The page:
Are you referring to risotto rice or risotto the dish? If you mean the actual rice used in making risotto, arborio and others, then there is no reason to parboil it. Risotto rice is a short-grain rice that is meant to absorb water slowly to develop the creamy texture risotto (the dish) is known for. Can you be more specific with your question?
amysarah is a trusted home cook.
Many restaurants parboil - or rather, partially pre-cook - their risotto, so that it doesn't take so long to prepare when ordered. Is that what you mean?
I've never done it, but have seen it done - basically, it's just cooked as you'd normally do up to the last 5-10 minutes from being done, then spread on a sheet pan to cool in fridge, and covered. Then when ready to serve, it's re-heated to finish with the last ladles of stock (or whatever liquid) and final ingredients added - fresh herbs or quick cooking seafood or grated cheese or whatever your recipe calls for. Probably best when made from scratch to order, but a lot of good restaurants do this, so ...good trick in a time pinch.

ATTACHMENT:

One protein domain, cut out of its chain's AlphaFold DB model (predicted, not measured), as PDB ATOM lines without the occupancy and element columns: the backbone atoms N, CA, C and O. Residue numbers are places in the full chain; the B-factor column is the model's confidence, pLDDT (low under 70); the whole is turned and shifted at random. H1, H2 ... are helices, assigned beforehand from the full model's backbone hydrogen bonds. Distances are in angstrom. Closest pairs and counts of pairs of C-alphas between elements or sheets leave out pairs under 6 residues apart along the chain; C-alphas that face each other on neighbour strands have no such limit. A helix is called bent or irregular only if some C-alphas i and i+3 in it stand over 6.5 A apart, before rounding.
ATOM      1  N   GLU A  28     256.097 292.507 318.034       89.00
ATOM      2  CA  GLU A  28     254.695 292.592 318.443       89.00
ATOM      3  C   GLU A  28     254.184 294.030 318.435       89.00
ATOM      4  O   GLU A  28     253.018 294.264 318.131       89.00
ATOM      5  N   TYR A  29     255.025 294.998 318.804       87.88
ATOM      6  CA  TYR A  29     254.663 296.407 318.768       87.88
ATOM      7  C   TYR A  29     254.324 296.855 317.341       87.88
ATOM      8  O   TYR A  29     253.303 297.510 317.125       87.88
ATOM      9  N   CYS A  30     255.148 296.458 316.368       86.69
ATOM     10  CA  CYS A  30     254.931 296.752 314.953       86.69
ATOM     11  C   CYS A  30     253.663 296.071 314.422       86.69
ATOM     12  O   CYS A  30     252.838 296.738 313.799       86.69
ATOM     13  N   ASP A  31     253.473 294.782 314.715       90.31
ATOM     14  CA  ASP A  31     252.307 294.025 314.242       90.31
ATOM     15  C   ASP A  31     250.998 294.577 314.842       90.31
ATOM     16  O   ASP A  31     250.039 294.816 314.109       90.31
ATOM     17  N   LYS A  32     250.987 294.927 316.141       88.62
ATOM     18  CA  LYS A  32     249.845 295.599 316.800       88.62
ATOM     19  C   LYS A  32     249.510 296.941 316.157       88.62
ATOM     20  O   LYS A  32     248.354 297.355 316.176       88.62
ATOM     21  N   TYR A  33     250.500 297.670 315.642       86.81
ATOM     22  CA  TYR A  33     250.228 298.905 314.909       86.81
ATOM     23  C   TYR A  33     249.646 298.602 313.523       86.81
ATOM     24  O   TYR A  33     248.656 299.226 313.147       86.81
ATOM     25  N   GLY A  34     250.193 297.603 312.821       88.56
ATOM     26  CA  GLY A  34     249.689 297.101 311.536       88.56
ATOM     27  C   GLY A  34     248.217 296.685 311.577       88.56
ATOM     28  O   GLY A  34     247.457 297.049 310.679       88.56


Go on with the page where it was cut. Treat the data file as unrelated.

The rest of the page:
Parboil it for 10 minutes and then let cool on a sheet tray, then finish it off with whatever liquid you're using. It's a total restaurant trick, but it should give you the results you're looking for in less time.
June is a trusted source on General Cooking.
I disagree that it will give you Risotto. There is no shortcut to a real Risotto. There are several different ways restaurants try to short-cut Risotto, but the truth is, none of them really work all that well. And if you're going to go to the trouble, why not just do it the right way?
You can easily cook the risotto 90 percent to done, hold, then reheat with last ladle of stock, cheese and feature ingredient. True, it is best done all at once but the truth is most restaurants cannot afford to have one person assigned to make it from scratch while other dinner guests wait.
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Well played. You deserve a cookie.
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